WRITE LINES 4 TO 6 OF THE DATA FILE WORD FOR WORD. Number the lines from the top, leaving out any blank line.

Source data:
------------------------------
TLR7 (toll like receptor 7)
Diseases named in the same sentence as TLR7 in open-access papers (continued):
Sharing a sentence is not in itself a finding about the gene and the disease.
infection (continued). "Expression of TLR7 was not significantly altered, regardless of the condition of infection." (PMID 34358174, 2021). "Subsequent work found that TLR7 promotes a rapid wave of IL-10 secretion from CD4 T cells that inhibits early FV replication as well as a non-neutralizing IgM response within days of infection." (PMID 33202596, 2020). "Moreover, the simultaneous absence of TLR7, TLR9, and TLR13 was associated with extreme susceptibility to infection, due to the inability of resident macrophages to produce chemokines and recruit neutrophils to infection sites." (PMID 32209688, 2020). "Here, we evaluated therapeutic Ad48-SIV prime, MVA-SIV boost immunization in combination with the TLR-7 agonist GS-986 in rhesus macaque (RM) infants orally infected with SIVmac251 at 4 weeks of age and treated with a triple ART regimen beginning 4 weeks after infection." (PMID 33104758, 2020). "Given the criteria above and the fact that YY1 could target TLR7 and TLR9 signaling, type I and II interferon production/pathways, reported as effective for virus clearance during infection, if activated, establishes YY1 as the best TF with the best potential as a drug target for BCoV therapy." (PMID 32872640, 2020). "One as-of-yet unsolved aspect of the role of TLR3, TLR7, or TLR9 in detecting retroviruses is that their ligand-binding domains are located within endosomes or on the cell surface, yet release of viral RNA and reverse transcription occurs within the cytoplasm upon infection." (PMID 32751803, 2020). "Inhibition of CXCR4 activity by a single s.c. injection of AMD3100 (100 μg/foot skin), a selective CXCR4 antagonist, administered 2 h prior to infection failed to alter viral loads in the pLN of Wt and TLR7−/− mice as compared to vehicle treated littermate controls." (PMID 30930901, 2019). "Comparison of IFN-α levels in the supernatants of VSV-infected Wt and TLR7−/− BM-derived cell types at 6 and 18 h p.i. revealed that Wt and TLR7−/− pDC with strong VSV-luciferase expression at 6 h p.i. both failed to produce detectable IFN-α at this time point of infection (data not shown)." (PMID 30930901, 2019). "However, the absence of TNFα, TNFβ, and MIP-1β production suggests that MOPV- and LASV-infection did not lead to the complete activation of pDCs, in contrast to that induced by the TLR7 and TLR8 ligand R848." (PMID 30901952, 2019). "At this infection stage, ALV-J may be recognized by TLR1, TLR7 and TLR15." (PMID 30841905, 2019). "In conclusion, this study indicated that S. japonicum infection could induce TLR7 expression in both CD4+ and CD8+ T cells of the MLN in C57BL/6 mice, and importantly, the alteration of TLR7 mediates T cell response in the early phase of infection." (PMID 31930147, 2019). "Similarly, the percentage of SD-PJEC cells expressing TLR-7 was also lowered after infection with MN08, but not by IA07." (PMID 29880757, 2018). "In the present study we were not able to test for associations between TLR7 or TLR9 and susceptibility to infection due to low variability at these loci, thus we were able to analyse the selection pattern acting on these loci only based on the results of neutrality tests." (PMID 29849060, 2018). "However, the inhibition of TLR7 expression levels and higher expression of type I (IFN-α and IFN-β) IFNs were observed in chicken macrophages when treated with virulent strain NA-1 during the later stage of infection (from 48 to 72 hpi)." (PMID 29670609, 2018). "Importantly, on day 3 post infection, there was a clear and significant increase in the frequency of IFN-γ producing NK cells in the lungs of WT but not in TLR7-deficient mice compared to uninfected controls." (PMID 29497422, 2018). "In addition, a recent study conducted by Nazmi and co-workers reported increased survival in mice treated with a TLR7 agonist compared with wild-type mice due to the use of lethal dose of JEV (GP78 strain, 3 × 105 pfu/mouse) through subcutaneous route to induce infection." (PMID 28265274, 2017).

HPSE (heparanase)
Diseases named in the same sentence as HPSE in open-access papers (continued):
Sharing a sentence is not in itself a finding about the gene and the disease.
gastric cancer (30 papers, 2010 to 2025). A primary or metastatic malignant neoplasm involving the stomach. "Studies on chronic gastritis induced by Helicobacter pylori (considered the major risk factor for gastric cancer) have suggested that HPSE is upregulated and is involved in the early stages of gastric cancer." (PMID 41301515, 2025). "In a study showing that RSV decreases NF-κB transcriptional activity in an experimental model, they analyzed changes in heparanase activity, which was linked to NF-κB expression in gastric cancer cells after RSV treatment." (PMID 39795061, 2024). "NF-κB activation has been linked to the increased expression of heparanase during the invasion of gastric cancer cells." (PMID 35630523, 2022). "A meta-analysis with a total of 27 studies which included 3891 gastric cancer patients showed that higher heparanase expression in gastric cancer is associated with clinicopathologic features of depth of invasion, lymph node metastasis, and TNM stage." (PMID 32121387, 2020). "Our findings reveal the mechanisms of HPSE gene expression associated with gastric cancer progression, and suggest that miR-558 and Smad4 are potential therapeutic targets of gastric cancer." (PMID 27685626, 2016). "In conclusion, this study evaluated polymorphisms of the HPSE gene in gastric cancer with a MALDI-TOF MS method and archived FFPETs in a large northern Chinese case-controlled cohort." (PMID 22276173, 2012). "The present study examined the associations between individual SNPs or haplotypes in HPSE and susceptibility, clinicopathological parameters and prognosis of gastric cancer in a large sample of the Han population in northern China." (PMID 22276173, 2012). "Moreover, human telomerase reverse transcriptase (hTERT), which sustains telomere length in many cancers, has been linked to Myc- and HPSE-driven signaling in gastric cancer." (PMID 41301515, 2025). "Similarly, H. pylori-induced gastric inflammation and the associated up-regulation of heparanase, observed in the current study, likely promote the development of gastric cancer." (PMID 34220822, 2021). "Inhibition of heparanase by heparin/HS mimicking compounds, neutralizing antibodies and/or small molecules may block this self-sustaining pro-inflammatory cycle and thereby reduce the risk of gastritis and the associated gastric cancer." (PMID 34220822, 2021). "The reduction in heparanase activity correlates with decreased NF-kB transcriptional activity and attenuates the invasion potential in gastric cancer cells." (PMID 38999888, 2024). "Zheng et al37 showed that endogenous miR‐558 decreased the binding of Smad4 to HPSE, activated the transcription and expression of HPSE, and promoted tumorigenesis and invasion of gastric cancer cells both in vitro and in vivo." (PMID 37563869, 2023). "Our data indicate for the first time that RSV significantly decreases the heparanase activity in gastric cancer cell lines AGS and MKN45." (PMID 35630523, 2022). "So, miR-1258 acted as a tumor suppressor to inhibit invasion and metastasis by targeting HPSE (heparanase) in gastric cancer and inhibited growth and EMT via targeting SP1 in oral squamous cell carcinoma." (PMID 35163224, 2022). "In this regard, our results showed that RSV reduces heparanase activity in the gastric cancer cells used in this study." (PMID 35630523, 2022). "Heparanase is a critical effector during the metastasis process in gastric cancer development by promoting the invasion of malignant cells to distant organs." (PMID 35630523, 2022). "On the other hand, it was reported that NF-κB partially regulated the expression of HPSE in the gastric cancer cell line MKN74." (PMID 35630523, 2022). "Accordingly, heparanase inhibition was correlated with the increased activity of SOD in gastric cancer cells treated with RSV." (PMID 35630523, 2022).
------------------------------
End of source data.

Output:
infection (continued). "Expression of TLR7 was not significantly altered, regardless of the condition of infection." (PMID 34358174, 2021). "Subsequent work found that TLR7 promotes a rapid wave of IL-10 secretion from CD4 T cells that inhibits early FV replication as well as a non-neutralizing IgM response within days of infection." (PMID 33202596, 2020). "Moreover, the simultaneous absence of TLR7, TLR9, and TLR13 was associated with extreme susceptibility to infection, due to the inability of resident macrophages to produce chemokines and recruit neutrophils to infection sites." (PMID 32209688, 2020). "Here, we evaluated therapeutic Ad48-SIV prime, MVA-SIV boost immunization in combination with the TLR-7 agonist GS-986 in rhesus macaque (RM) infants orally infected with SIVmac251 at 4 weeks of age and treated with a triple ART regimen beginning 4 weeks after infection." (PMID 33104758, 2020). "Given the criteria above and the fact that YY1 could target TLR7 and TLR9 signaling, type I and II interferon production/pathways, reported as effective for virus clearance during infection, if activated, establishes YY1 as the best TF with the best potential as a drug target for BCoV therapy." (PMID 32872640, 2020). "One as-of-yet unsolved aspect of the role of TLR3, TLR7, or TLR9 in detecting retroviruses is that their ligand-binding domains are located within endosomes or on the cell surface, yet release of viral RNA and reverse transcription occurs within the cytoplasm upon infection." (PMID 32751803, 2020). "Inhibition of CXCR4 activity by a single s.c. injection of AMD3100 (100 μg/foot skin), a selective CXCR4 antagonist, administered 2 h prior to infection failed to alter viral loads in the pLN of Wt and TLR7−/− mice as compared to vehicle treated littermate controls." (PMID 30930901, 2019). "Comparison of IFN-α levels in the supernatants of VSV-infected Wt and TLR7−/− BM-derived cell types at 6 and 18 h p.i. revealed that Wt and TLR7−/− pDC with strong VSV-luciferase expression at 6 h p.i. both failed to produce detectable IFN-α at this time point of infection (data not shown)." (PMID 30930901, 2019). "However, the absence of TNFα, TNFβ, and MIP-1β production suggests that MOPV- and LASV-infection did not lead to the complete activation of pDCs, in contrast to that induced by the TLR7 and TLR8 ligand R848." (PMID 30901952, 2019). "At this infection stage, ALV-J may be recognized by TLR1, TLR7 and TLR15." (PMID 30841905, 2019). "In conclusion, this study indicated that S. japonicum infection could induce TLR7 expression in both CD4+ and CD8+ T cells of the MLN in C57BL/6 mice, and importantly, the alteration of TLR7 mediates T cell response in the early phase of infection." (PMID 31930147, 2019). "Similarly, the percentage of SD-PJEC cells expressing TLR-7 was also lowered after infection with MN08, but not by IA07." (PMID 29880757, 2018). "In the present study we were not able to test for associations between TLR7 or TLR9 and susceptibility to infection due to low variability at these loci, thus we were able to analyse the selection pattern acting on these loci only based on the results of neutrality tests." (PMID 29849060, 2018). "However, the inhibition of TLR7 expression levels and higher expression of type I (IFN-α and IFN-β) IFNs were observed in chicken macrophages when treated with virulent strain NA-1 during the later stage of infection (from 48 to 72 hpi)." (PMID 29670609, 2018). "Importantly, on day 3 post infection, there was a clear and significant increase in the frequency of IFN-γ producing NK cells in the lungs of WT but not in TLR7-deficient mice compared to uninfected controls." (PMID 29497422, 2018). "In addition, a recent study conducted by Nazmi and co-workers reported increased survival in mice treated with a TLR7 agonist compared with wild-type mice due to the use of lethal dose of JEV (GP78 strain, 3 × 105 pfu/mouse) through subcutaneous route to induce infection." (PMID 28265274, 2017).

HPSE (heparanase)
Diseases named in the same sentence as HPSE in open-access papers (continued):